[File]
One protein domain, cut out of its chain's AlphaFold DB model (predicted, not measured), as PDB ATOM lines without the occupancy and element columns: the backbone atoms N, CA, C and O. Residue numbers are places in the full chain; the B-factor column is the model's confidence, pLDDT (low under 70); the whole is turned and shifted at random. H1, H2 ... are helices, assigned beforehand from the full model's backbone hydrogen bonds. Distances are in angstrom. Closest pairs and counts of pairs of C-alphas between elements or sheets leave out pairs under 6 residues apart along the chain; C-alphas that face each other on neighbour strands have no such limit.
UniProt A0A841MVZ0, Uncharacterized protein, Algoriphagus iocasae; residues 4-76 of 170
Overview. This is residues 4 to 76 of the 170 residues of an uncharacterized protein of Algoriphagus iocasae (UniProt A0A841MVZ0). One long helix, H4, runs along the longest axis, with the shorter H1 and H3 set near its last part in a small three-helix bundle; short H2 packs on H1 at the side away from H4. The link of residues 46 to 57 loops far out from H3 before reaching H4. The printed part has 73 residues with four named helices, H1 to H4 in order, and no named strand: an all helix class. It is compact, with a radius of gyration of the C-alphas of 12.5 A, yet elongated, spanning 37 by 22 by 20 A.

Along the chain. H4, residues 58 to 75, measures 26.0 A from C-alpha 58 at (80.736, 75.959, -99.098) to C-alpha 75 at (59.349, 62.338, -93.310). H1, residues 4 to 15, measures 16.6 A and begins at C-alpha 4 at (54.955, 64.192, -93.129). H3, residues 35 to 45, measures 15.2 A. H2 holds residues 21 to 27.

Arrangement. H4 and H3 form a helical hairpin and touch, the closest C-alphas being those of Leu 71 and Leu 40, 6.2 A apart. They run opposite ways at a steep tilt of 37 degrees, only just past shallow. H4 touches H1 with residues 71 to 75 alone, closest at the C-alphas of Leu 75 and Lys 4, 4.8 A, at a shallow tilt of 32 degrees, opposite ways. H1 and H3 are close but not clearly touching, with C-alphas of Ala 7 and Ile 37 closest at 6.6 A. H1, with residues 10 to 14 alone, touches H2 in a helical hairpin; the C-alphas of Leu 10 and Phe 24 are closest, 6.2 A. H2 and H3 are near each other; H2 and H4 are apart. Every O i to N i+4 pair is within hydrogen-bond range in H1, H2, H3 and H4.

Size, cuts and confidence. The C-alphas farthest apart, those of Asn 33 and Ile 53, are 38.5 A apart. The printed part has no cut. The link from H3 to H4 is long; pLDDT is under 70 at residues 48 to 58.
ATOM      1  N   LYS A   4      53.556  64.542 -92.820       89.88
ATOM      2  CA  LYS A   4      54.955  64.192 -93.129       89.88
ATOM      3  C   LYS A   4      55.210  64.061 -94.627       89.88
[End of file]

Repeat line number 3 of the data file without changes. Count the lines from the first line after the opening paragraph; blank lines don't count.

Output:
Along the chain. H4, residues 58 to 75, measures 26.0 A from C-alpha 58 at (80.736, 75.959, -99.098) to C-alpha 75 at (59.349, 62.338, -93.310). H1, residues 4 to 15, measures 16.6 A and begins at C-alpha 4 at (54.955, 64.192, -93.129). H3, residues 35 to 45, measures 15.2 A. H2 holds residues 21 to 27.